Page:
Tour for Diversity in Medicine

The Beautiful Struggle

The Beautiful Struggle

By Shaina Lipa, MD

One of the joys of medicine is having the privilege to heal patients on a daily basis; I am absolutely in love with it. But as cornerstones of the community — what do we (health care providers) do when the community healing process is a long-fought battle?

In my budding career as a physician, the climate around this struggle has surpassed entry-level cognizance. I now find myself dwelling on Black Lives Matter — its impact on my patients, my coworkers, and myself — in a manner as routine as morning coffee. Each day when I enter the revolving glass doors to my hospital, I’m thankful to be able to provide care to my patients. However, I’m eternally reminded that there are brothers and sisters in our community that are directly affected by disparities in healthcare. In academic circles, violence as a public health concern may be considered common knowledge. I find that it is often an unmet task to frame violence as a public health emergency that disproportionately impacts communities of color. As of late, a subset of violence, in particular – police violence towards the Black community – has become more pronounced. Sadly, this is neither new nor unfamiliar. But through the concerted efforts of technology and social media, outlets have extended awareness of these issues (see Agenda Setting Theory).

As “healers” and “fixers”, I feel convicted because I know that my community is suffering…and understand the underlying determinants (and therein lies the frustration of a conscious physician). When the videos of Philando Castile and Alton Sterling surfaced, I was upset, sad, frustrated (as many were), but also called to action. I had a sense of heaviness over me those next few days, and as I looked around at my colleagues, I recall that they were going about their days without any mention or maybe even care of these current events. This was an even greater reminder that we as Black physicians and other healthcare professionals are going to have to be at the forefront of change for our community.

Within a week of the tragic deaths of Castile and Sterling, I received a campus email (from the Harvard T.H. Chan School of Public Health) stating that they were hosting a rally in support of BLM. I was brimming with excitement, mainly because I desperately sought to be part of the change and healing in our surrounding community. In addition, after being surrounded by colleagues who seemed to have no regard or awareness of this as a health disparity, I was looking forward to being around people who cared. I went to the rally, and it was just as positive and uplifting as I expected. There were students, residents, and faculty from various health professions all joined together for one cause: promoting the awareness of the public health issue of police violence towards the Black community.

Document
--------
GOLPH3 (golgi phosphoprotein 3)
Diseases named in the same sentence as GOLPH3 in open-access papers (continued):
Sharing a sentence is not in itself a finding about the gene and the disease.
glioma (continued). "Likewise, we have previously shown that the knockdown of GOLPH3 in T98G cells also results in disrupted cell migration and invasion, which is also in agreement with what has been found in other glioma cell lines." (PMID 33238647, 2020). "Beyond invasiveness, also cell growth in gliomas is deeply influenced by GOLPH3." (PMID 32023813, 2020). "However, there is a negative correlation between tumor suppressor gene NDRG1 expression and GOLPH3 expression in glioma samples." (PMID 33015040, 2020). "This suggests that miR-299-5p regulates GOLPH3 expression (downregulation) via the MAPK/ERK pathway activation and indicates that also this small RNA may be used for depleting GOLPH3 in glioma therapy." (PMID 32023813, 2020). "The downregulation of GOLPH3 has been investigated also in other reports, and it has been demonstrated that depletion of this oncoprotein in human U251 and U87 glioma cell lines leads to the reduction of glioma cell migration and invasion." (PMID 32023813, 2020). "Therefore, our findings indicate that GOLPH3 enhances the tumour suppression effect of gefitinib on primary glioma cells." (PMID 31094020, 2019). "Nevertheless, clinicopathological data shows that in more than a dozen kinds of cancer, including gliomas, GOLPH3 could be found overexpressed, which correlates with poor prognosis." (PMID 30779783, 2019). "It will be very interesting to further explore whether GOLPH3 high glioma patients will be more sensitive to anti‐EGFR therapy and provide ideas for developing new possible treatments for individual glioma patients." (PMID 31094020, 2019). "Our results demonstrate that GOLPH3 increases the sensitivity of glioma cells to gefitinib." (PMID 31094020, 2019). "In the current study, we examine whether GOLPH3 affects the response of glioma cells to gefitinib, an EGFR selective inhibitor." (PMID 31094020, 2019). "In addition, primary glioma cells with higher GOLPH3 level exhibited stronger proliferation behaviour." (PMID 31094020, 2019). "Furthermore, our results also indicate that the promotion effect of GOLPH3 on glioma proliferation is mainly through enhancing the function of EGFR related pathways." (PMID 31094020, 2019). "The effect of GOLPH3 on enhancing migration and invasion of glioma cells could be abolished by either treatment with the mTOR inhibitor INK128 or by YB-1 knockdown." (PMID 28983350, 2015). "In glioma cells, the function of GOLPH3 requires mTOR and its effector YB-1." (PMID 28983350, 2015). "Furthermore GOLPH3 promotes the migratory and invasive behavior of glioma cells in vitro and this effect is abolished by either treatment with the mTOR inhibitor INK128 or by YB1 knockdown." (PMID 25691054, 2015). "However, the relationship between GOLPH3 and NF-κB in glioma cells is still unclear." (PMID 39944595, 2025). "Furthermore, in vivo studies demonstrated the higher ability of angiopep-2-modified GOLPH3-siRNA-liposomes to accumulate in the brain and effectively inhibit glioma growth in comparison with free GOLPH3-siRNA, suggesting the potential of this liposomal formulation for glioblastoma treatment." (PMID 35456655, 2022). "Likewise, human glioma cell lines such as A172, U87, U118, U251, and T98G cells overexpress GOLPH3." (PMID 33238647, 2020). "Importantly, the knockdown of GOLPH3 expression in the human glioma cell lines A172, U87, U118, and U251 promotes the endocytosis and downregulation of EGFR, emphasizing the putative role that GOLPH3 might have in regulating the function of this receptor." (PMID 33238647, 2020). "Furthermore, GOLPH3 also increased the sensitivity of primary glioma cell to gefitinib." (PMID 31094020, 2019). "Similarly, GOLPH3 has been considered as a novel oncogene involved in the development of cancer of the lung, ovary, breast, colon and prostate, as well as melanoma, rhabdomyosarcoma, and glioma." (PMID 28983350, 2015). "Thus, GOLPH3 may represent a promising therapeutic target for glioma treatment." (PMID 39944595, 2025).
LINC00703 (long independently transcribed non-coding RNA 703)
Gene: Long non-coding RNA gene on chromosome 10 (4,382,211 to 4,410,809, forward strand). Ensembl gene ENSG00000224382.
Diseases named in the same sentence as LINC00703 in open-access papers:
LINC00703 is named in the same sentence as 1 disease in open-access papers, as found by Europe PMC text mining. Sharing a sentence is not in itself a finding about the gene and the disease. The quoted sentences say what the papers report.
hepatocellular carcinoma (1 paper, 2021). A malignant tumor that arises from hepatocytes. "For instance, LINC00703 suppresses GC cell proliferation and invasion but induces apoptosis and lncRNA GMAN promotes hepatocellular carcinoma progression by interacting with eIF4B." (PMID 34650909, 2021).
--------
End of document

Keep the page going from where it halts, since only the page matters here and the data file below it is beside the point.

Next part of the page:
As uplifted as I felt that day, I also felt that we as Black physicians and other healthcare professionals could not allow our rallies to be the culmination of our effort. We have to continue to fight for justice and equality for our community even after all of the media hype and emotions die down. I believe that we should be at the forefront of change in regards to health disparities affecting our community. Just as we continue to go to work every day in efforts to heal our patients, we must do the same with our community. So now, where do we go from here? What are the next steps for us as Black physicians/healthcare professionals? Let’s consider this an open dialogue — the conversation starts now.

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